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R.I.P. John H. Embry

John H. Embry, pioneer gay author, publisher and activist, died in his sleep at the age of 83 on the morning of Thursday, September 16, 2010 at his home in San Francisco.

After a successful career in advertising and marketing, John founded the groundbreaking magazine Drummer, which became the most successful national publication for gay men in the leather lifestyle.

John published the magazine from its inception in 1975 until 1986, when he sold it.

John and founding Editor Jeanne Barney shared a vision: To produce a magazine that celebrated the masculine gay male, while embracing the literary values of the Evergreen Review, a publication famous for content that was counter to the culture and sexy. As such, they attracted such talent as Phil Andros (Sam Steward), Scott Masters (Edward Menerth), Fred Halsted, Tom of Finland, Harry Bush and Robert Opel, among others.

It is impossible to overstate the importance of Drummer. For the first time, gay men across the country - particularly gay men in small-town America - saw masculine images of themselves and not the stereotypes presented in mainstream media. Through their encounter with Drummer, many gay men realized that there were others like themselves “out there.” At the same time, the magazine highlighted gay leather bars and businesses and gave those establishments a national venue.

The impact became even greater when, because of police harassment in LA, the magazine moved to San Francisco in 1977, generating an influx of gay Leathermen to the Bay Area.

Drummer was a significant contributor to the creation of the international Leather Community and gave birth to such famous San Francisco social events as the California Motorcycle Club (CMC) Carnival and the Mr. Drummer contest.

"If a man does not keep pace with his companions, perhaps it is because he hears a different drummer. Let him step to the music which he hears, however measured or far away." — Henry David Thoreau

Gronked from metalbond


( 2 comments — Leave a comment )
Oct. 19th, 2010 03:28 am (UTC)
In total transparency: John Embry hired me as founding San Francisco editor in chief of Drummer, in March 1977. I was one of only two "editors in chief" during the whole history of Drummer (1975-1999) under three publishers of which Embry was the first (1975-1986). The one other "editor in chief" was the LA editor Jeanne Barney who exited with issue 12 or so. I was responsible for creating Drummer's "signature issues" 19-33, and the special issue Son of Drummer.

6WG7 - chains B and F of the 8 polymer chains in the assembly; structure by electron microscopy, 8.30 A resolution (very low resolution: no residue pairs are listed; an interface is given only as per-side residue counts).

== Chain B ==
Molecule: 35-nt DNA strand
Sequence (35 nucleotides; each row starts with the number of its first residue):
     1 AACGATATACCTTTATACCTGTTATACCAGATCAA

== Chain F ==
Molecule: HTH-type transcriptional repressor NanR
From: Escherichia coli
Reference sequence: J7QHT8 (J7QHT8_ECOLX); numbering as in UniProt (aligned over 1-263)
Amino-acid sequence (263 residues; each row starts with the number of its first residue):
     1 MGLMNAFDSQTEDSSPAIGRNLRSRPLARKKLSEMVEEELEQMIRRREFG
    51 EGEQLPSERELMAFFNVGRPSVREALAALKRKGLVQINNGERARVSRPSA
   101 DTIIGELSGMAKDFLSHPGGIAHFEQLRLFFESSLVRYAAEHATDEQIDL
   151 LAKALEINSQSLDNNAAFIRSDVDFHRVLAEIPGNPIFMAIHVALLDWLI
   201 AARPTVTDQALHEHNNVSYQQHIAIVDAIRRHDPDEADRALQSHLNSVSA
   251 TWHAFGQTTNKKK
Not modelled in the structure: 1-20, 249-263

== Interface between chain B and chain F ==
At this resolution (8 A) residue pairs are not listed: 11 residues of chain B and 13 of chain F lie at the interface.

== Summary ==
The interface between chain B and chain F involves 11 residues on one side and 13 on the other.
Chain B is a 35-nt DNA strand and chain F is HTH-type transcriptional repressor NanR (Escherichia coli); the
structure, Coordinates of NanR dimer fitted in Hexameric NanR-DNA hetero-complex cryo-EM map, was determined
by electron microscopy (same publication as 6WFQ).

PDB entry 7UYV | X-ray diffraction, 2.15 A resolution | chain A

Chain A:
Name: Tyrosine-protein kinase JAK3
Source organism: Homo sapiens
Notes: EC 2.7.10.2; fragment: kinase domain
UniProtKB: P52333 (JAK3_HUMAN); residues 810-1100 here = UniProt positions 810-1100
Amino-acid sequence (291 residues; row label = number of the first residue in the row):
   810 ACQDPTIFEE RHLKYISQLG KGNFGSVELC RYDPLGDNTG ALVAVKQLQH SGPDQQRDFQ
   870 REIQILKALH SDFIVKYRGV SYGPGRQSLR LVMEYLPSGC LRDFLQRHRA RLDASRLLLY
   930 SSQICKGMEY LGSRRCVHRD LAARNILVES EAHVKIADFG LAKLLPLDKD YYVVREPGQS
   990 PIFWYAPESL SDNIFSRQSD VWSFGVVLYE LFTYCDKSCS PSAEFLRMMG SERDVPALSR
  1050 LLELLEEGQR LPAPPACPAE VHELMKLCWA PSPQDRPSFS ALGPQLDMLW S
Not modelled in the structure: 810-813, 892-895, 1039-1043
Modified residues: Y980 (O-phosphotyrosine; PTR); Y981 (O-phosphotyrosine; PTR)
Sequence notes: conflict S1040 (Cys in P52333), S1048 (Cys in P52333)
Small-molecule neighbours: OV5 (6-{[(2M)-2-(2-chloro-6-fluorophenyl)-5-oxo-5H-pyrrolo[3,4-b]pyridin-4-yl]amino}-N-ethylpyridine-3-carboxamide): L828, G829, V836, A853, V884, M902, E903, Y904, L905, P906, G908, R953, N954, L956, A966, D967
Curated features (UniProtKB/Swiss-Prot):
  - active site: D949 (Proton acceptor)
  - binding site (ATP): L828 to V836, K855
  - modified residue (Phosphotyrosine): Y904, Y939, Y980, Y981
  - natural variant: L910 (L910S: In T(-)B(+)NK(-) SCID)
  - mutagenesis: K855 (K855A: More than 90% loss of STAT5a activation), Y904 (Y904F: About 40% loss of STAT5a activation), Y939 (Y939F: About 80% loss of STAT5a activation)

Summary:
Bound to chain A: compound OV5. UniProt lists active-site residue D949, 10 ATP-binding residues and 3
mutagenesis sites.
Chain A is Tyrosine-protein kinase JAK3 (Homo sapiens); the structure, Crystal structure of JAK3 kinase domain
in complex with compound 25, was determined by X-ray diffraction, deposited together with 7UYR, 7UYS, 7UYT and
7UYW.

May I speak my prayer now: "May John Embry rest in peace."

Enhancing John Embry’s Obituary:

“Drummer” magazine publisher John Embry, who has died (1926-2010), hired me, as mentioned, as founding San Francisco editor in chief of “Drummer” in 1977. Developing “Drummer” during the Titanic 1970s, Embry and I worked on leather articles intensely and then intermittently through 2002. He will be missed by the thousands of writers, artists, photographers, and staff who created Drummer.

For anyone wishing eyewitness details of John Embry’s life, and all our lives, at “Drummer,” check out the book “Gay San Francisco: Eyewitness Drummer” available in paperback at Amazon.

And FREE to all on line, as a gay community service, at http://www.JackFritscher.com.

Type EMBRY into the SEARCH feature.

Visit this link: http://www.jackfritscher.com/Drummer/ReflectingDrummer.html
Oct. 19th, 2010 03:43 am (UTC)
Thank you so much for chiming in.

My store was the first leather store in upstate New York and at first, we only carries Mach, Drummer, FQ and their other publication (which name escapes my mind right now -- maybe Dungeonmaster?)

It was a sad day when Drummer as sold and the real leathermen were replaced with hairless boys. Sales of Drummer plummeted. We _never_ had returns for Drummer until then... :-(

I had a personal hard-on for "Drum" (the cartoon)

*sigh* memories....

( 2 comments — Leave a comment )

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